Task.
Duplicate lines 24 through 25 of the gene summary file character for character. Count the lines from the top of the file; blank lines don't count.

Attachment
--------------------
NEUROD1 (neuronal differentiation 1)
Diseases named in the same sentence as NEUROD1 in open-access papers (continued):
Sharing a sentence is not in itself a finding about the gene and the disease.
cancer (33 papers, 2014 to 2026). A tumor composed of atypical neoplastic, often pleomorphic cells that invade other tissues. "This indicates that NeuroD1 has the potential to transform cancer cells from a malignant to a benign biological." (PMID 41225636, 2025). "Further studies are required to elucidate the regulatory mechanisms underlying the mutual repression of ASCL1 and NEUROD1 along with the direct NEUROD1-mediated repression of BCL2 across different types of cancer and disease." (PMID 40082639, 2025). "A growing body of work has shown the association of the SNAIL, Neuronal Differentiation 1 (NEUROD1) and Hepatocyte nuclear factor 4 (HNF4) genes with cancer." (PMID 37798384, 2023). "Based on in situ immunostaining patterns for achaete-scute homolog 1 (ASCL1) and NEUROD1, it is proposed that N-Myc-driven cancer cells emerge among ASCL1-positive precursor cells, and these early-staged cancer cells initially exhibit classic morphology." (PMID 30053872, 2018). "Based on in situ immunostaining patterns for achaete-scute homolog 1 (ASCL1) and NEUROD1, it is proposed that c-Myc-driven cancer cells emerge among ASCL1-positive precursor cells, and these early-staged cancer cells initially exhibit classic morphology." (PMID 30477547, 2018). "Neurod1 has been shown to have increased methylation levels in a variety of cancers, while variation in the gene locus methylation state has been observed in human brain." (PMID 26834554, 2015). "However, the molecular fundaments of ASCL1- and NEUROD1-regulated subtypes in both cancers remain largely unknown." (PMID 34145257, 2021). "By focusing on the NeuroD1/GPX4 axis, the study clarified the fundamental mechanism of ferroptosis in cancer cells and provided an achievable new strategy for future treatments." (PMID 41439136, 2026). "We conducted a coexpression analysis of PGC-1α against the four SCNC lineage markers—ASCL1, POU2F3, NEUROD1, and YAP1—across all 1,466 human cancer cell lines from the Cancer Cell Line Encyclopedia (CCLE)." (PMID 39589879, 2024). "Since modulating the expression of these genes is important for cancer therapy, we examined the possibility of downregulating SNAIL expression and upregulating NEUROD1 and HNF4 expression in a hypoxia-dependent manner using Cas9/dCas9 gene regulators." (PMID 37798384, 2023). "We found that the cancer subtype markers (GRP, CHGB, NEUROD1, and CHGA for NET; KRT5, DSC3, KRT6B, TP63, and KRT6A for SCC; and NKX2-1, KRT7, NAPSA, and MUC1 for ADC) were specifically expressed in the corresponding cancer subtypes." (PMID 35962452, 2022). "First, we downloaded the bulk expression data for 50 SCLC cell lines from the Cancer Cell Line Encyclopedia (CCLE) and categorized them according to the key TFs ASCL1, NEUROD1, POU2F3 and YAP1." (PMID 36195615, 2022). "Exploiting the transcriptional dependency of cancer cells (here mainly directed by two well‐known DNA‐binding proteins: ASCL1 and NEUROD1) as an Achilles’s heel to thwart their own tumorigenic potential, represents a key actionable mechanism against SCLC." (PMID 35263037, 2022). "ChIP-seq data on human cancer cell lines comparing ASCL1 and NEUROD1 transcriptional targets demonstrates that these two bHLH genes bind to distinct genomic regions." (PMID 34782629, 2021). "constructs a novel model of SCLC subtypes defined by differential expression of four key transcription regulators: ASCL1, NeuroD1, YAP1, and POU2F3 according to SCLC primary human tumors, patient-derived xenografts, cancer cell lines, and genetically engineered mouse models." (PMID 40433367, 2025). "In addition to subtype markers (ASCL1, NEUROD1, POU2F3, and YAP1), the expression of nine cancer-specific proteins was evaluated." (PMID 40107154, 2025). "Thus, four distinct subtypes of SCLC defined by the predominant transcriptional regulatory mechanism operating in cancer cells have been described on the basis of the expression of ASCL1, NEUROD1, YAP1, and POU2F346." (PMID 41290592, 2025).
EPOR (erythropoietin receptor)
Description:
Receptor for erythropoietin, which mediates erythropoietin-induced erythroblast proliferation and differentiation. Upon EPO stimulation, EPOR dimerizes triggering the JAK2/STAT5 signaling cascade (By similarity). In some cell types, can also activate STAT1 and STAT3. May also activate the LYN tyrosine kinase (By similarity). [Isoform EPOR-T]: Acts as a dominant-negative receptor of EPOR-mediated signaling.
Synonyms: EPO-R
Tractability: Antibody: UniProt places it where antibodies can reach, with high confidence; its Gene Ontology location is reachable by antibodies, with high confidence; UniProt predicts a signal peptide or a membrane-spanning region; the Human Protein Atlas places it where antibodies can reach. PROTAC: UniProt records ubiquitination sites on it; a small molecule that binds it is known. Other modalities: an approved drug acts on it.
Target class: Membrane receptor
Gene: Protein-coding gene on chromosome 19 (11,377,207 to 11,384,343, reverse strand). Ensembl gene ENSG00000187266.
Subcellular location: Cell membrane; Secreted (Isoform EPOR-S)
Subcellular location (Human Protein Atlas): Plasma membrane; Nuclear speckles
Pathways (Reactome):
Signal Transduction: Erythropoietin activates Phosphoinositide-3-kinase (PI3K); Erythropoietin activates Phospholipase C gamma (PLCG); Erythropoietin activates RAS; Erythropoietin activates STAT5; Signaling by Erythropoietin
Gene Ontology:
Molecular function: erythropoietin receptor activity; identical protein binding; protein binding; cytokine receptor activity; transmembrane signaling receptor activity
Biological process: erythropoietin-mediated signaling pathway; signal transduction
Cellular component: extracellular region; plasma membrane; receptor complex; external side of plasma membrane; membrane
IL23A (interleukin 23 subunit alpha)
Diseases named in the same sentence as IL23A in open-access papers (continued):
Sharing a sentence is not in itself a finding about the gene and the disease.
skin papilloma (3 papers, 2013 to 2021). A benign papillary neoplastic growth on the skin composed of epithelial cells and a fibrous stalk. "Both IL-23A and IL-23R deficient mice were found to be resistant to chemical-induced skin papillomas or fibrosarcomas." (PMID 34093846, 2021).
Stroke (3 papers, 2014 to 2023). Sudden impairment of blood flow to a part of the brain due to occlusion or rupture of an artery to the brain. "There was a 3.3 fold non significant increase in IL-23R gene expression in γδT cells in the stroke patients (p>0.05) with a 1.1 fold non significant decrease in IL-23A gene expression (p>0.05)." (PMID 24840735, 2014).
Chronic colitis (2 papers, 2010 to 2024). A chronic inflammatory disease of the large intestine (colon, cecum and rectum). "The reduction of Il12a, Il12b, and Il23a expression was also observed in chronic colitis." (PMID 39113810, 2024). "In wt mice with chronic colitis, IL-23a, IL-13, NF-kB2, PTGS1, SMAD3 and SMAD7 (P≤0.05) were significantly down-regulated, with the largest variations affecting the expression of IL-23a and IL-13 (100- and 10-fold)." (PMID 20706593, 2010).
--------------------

Stroke (3 papers, 2014 to 2023). Sudden impairment of blood flow to a part of the brain due to occlusion or rupture of an artery to the brain. "There was a 3.3 fold non significant increase in IL-23R gene expression in γδT cells in the stroke patients (p>0.05) with a 1.1 fold non significant decrease in IL-23A gene expression (p>0.05)." (PMID 24840735, 2014).
Chronic colitis (2 papers, 2010 to 2024). A chronic inflammatory disease of the large intestine (colon, cecum and rectum). "The reduction of Il12a, Il12b, and Il23a expression was also observed in chronic colitis." (PMID 39113810, 2024). "In wt mice with chronic colitis, IL-23a, IL-13, NF-kB2, PTGS1, SMAD3 and SMAD7 (P≤0.05) were significantly down-regulated, with the largest variations affecting the expression of IL-23a and IL-13 (100- and 10-fold)." (PMID 20706593, 2010).